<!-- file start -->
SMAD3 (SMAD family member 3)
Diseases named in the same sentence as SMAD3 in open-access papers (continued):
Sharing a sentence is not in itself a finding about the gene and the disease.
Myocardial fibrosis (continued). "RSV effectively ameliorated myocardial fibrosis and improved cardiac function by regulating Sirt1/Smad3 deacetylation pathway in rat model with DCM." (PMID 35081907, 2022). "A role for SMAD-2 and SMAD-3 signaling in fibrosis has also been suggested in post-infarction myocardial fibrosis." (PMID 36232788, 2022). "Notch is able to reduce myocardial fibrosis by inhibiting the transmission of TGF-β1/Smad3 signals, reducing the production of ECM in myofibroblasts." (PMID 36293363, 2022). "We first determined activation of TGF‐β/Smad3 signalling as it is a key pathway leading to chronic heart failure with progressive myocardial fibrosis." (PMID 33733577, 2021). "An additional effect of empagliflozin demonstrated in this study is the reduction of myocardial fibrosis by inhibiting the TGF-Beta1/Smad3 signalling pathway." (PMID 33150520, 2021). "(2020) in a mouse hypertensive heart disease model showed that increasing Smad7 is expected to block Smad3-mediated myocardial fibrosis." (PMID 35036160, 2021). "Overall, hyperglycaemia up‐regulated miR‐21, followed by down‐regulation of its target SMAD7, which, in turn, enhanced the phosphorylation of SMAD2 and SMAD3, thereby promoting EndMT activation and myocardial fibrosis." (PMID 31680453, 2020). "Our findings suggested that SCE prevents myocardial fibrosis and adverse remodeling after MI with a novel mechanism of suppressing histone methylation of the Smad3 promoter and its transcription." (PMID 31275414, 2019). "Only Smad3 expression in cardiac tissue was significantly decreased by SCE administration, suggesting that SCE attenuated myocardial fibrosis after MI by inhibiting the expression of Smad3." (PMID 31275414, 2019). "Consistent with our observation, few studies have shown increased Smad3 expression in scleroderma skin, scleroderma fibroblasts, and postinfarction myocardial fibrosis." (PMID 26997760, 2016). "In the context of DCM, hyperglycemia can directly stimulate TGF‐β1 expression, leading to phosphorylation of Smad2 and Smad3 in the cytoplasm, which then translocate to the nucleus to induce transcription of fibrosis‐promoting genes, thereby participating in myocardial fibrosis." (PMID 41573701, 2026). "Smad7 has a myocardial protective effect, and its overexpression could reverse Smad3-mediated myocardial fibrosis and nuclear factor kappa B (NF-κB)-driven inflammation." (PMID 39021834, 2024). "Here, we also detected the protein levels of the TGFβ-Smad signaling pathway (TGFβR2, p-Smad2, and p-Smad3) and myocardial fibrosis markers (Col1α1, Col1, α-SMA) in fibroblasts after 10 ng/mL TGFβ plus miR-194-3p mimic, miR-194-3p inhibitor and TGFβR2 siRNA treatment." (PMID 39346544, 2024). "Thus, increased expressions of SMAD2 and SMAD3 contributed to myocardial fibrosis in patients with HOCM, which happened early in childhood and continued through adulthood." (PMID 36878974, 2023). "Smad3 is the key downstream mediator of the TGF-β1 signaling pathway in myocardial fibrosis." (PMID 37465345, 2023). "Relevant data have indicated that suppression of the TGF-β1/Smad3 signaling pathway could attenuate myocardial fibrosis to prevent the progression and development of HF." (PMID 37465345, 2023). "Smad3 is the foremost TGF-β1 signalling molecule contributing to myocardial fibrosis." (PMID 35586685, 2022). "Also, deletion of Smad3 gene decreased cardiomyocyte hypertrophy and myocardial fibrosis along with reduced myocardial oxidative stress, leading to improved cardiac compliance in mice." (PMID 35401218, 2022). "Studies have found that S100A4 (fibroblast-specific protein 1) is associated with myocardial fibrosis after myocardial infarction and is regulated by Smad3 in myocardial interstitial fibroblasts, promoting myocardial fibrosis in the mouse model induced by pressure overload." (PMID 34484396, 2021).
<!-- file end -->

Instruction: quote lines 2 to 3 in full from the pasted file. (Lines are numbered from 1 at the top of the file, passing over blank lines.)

Diseases named in the same sentence as SMAD3 in open-access papers (continued):
Sharing a sentence is not in itself a finding about the gene and the disease.